Did The Matrix really need to be resurrected? It’s good to see Keanu Reeves back as the popular iconic Neo. But this film is one convoluted mess of minutiae that uses too many scenes and characters from past installments. If Laurence Fishburne was good enough to be in the original and the sequels, why wasn’t he invited back to be Morpheus for this one? Even he doesn’t know!
Writer/Director Lana Wachowski wrote this one with novelists David Mitchell and Aleksandar Hemon. She dedicates the film to her parents because they are the reason she decided to go at this again. She woke from a dream that in which they encouraged her to do it.
If you can stay awake during the slow moving first act and try to catch the chestnuts and Easter eggs, Wachowski then lets Neo return to scenes showing his more exciting trademark martial arts scenes and super power abilities. Sometimes, as earnest as Reeves is trying to act, just holding up his hands just to deflect bullets and throw power pulses seems almost comically fake. Cinematographers Daniele Massaccesi and John Toll play with perspective, use shots from interesting angles reminiscent of the previous Matrix recipe, including the famous bullet shot. It’s slow motion with real time intertwined which, once again, plays with reality.
Now Wachowski brings the main characters back 20 years later to jam the past storylines into this mishmash. We find Reeves as Thomas Anderson, the fabulously successful game developer famous for creating The Matrix, now working a mundane job just writing code for more games. The action is put into motion when Anderson spots a woman in his local coffee shop that sparks memories. Her name is Tiffany, but he senses she’s someone else.
Carrie-Anne Moss is the most mysterious and intriguing character of the lot. She makes the most emotional connection, not only with Reeves, but with the audience. Maybe Wachowski did a better job creating this female character than the stock hero and villain ones in this film. Reeves and Moss do show some chemistry and work together well as the central characters. There are significant stunts in this film, and Reeves works hard still wanting to do as many as he can. Moss is right there. Their jumping off the top of a 44 story building is literally breathtaking.
The Matrix is a digital world, it’s a construct that makes Thomas Anderson (Reeves) have to choose between existing in reality or in a virtual world, once again choosing between the red pill or the blue. Now the characters he once battled with, and against, are threatening to erase him forever. This new Morpheus (Yahya Abdul-Mateen II –Candyman, The Trial of the Chicago 7) comes back, not a day older, to enlist Neo (Reeves) to rejoin the resistance to take down The Matrix.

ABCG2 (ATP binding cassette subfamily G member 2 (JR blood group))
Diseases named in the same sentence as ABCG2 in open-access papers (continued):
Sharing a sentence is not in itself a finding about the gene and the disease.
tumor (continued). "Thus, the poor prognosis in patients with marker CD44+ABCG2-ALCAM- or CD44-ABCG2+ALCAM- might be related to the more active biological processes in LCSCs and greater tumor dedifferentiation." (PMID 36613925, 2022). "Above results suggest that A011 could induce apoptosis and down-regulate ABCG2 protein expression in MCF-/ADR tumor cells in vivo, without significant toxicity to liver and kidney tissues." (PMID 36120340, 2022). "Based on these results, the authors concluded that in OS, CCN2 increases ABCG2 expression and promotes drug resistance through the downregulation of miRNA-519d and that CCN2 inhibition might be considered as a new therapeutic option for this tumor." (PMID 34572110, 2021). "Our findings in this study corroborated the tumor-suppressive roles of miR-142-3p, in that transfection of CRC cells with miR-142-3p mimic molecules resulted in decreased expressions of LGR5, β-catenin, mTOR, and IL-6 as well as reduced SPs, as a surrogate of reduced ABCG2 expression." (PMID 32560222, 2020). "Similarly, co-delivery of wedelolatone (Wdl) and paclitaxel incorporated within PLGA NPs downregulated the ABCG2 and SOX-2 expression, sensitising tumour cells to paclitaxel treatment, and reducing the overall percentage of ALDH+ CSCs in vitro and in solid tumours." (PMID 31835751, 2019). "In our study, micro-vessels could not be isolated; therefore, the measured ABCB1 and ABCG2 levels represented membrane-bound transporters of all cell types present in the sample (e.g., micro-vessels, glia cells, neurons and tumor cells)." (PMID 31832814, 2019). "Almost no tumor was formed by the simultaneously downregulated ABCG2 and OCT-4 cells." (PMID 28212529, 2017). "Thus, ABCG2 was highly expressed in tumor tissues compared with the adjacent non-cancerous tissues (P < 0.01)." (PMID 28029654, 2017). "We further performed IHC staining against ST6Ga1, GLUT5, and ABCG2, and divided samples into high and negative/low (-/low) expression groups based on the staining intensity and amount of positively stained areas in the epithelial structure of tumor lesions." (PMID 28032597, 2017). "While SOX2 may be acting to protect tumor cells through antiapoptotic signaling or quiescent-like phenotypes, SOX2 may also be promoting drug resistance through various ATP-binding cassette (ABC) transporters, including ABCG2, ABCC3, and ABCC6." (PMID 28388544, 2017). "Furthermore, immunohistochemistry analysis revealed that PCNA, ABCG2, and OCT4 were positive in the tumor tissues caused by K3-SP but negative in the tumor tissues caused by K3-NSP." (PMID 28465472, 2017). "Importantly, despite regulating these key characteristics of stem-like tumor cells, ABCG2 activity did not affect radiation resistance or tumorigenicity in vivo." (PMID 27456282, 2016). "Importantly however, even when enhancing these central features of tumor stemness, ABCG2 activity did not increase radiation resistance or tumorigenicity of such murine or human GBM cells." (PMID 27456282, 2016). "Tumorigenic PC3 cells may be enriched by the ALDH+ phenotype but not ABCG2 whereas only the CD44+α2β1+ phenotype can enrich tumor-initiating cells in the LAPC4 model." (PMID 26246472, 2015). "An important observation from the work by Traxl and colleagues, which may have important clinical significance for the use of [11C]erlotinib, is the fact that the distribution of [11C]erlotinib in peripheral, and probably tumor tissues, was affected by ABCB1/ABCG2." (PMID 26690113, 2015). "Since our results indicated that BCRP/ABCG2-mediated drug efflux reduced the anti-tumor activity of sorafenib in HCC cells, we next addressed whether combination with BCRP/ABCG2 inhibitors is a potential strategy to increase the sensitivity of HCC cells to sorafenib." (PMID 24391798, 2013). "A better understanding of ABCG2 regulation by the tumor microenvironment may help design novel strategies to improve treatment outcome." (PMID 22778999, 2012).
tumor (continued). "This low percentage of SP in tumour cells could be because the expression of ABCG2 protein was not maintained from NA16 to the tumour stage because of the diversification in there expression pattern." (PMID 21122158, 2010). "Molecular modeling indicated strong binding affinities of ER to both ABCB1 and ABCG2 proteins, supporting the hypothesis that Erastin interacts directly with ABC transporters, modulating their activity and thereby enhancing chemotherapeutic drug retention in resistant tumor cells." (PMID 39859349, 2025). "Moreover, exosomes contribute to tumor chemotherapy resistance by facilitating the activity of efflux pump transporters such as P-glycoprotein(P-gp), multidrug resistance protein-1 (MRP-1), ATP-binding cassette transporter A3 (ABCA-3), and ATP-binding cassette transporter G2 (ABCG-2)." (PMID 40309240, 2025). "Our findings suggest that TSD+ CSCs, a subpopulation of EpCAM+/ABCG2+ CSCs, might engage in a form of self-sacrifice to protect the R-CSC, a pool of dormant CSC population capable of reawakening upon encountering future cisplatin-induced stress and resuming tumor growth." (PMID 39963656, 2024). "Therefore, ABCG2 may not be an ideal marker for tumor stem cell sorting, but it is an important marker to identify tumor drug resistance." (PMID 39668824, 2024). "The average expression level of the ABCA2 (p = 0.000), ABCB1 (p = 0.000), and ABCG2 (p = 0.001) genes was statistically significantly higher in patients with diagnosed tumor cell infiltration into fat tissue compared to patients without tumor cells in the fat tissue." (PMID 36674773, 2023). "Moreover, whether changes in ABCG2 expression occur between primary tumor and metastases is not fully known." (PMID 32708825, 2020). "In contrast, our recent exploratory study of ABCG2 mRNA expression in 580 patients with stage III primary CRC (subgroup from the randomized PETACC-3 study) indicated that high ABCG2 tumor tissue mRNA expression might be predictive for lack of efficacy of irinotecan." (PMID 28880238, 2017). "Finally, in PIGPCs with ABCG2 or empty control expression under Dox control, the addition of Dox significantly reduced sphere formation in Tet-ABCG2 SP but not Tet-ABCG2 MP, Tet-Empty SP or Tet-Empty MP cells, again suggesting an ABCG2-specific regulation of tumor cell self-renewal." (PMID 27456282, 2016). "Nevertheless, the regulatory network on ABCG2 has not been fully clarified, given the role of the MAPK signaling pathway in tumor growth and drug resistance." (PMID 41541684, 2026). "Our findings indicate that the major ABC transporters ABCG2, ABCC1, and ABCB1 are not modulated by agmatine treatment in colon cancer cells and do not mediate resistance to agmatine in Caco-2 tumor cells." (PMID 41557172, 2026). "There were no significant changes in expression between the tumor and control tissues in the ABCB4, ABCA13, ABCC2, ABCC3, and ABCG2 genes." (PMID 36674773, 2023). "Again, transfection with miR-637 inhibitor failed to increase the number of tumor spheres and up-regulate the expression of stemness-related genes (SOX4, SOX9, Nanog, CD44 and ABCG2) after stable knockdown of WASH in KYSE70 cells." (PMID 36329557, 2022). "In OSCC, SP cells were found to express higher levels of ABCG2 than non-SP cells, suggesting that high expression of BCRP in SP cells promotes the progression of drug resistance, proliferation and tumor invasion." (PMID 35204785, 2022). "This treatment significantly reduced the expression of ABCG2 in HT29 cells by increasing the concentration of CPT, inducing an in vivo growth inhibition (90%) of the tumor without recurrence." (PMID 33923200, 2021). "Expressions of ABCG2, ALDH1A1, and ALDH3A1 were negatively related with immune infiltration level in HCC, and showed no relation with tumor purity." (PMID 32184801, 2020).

Apparently death is only a suggestion in these films. All of the characters were killed off after the first Matrix trilogy. The original became an instant classic, but the 2003 sequels, (The Matrix Reloaded and The Matrix: Revolutions) never lived up to that first film.
Bugs, (Jessica Henwick) plays is the boss of a crew of warriors. Her mission is to keep Neo protected and she does a pretty good job of it. She’s a sort of androgynous, endearing, committed to Neo and battling The Matrix.
One comical plot point in the film has to do with Smith (Jonathan Groff), as Anderson’s boss at the game company. He’s demanding another version of The Matrix Game because Warner Bros. (the studio that made this film) is demanding it. Ironic that he plays Smith who was his arch nemesis in the first three films.
Jada Pinkett reprises her role as Niobe, who holds the power of life and death deciding who or when to fight. Now she’s a prune-faced bad ass calling the shots in The Resistance. Priyanka Chopra Jonas, plays Sati, the now grown up Sati, who is there to help propel Neo on his path to destiny, which seems very muddled. Both of these characters are never fully developed and just add to the confusion in between the many action scenes.
Neil Patrick Harris seemed to really relish playing The Analyst. You can see him calculating in closeups as he plays his cards close to his chest. He’s supposedly trying to help Anderson/Neo live in the real world. But is he?
Just as Neo gets to choose his fate with colored pills, we can choose whether or not to spend 2 and a half hours in this perplexing, jumbled alternate reality. Keanu Reeves has already done a better job as an action hero with John Wick than with his tired Neo. If you’re a fan, you’ll see plenty of flashes reminding you of the Matrix movies you’ve already seen. There just may not be enough here to entice a new generation to enter this game.
Warner Bros. Pictures 2 hours and 28 minutes R
In Theaters and Streaming on HBO Max December 22nd.
from Movies and Shakers https://ift.tt/3pqNVXP